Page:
In the wake of the financial crisis, banks went on a closing spree: Between 2008 and 2016, banks closed 6,000 branches (6% of all bank branches), creating 86 new banking deserts.
During the same time, credit unions closed just 300 branches (roughly 1% of branches).
Fast forward a few years, and we find that the while banks closed 8,200 branches between 2013 and 2018 (9% of total bank branches), the number of credit union branches grew by nearly 400 during that time (a 2% increase).
The number of credit union branches has increased each of the past five years, while the number of bank branches has fallen each of the past nine years.
In an era where most consumers use online and mobile banking, some may question the importance of branches. Yet, evidence points to the continued importance of physical access to these facilities.
The Federal Reserve’s Survey of Consumer Finance, for example, finds that branch location is one of the top reasons cited for choosing checking account providers.
Additionally, the Federal Deposit Insurance Corp.’s (FDIC) 2017 “National Survey of Unbanked and Underbanked Households” finds the great majority of banked households visited a bank branch during the past year. More than one-third visited 10 or more times, and even households that primarily use online banking still visit branches.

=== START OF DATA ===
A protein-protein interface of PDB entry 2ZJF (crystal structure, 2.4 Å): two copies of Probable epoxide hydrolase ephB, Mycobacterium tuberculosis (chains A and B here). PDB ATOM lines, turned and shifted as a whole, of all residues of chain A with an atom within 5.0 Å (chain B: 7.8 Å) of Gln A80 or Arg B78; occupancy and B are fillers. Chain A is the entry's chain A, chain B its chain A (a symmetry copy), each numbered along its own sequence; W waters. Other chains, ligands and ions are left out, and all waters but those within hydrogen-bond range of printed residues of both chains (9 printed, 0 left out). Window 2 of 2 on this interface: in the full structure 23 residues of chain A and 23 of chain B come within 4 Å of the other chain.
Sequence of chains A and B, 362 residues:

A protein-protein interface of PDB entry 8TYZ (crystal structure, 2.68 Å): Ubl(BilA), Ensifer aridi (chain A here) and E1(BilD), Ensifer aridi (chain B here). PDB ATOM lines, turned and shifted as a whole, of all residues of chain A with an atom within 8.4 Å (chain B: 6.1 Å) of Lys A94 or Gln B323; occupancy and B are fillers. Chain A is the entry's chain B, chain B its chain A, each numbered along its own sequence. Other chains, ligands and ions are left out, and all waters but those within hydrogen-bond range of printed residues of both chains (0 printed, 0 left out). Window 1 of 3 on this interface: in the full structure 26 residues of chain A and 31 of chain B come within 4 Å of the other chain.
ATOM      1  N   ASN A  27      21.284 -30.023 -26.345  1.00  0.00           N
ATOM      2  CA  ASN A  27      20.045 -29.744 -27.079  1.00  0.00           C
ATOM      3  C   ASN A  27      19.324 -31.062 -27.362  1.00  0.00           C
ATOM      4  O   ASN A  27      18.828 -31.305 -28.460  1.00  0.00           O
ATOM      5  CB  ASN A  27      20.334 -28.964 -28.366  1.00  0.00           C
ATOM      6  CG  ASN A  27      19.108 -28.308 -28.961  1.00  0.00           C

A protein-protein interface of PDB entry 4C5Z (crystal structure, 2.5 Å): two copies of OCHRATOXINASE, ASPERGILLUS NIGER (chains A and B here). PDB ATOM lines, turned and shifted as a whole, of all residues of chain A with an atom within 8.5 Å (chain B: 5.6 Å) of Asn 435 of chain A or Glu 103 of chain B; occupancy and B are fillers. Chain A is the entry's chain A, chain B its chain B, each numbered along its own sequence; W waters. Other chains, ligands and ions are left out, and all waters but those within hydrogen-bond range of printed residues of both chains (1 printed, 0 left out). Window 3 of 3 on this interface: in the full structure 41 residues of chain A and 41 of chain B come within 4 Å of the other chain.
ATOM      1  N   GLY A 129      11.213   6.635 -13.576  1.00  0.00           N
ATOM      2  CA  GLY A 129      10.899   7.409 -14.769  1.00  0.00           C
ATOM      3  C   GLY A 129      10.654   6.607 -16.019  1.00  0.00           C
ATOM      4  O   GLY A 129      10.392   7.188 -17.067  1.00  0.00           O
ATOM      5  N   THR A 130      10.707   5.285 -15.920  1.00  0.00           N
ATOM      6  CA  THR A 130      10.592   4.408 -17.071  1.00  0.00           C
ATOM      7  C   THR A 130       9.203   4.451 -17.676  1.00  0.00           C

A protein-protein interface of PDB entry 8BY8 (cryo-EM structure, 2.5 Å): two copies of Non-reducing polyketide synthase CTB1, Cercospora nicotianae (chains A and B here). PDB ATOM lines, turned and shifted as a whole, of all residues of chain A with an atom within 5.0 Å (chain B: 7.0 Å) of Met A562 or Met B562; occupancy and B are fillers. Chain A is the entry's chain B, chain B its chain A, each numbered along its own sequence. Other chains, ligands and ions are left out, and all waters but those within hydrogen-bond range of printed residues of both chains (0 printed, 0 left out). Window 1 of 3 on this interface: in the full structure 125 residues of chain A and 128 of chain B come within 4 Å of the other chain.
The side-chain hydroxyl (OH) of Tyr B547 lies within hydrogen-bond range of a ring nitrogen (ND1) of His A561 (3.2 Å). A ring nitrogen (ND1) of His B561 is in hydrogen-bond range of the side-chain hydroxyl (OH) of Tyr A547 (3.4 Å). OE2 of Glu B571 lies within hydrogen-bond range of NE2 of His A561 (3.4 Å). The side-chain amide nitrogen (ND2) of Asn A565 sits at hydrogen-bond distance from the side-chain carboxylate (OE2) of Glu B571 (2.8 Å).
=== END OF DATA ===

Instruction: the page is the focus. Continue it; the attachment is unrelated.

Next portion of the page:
The FDIC survey also found that one of six unbanked individuals visited a bank branch in the past 12 months.
Research shows branch location can be an important factor influencing access to affordable credit for small businesses and individuals, especially low-income borrowers.
In both cases, geographic proximity matters because it facilitates access to “soft” information gathered through frequent and personal interactions with borrowers that influences lenders’ decisions.
In the case of low-income borrowers where access to credit can be severely limited by inadequate credit scores, a 2010 paper published in the Journal of Money, Credit and Banking finds “mortgage originations increase and interest-rate spreads decline when there is a bank branch located in a low- to moderate-income neighborhood.”
The results are similar for small business lending: As small businesses drift further away from bank branches, loan originations decline and interest rates increase.
This research underscores the importance of location when it comes to providing financial services and products that respond to members’ needs. Branch locations matter to members, especially to those who aren’t wealthy.
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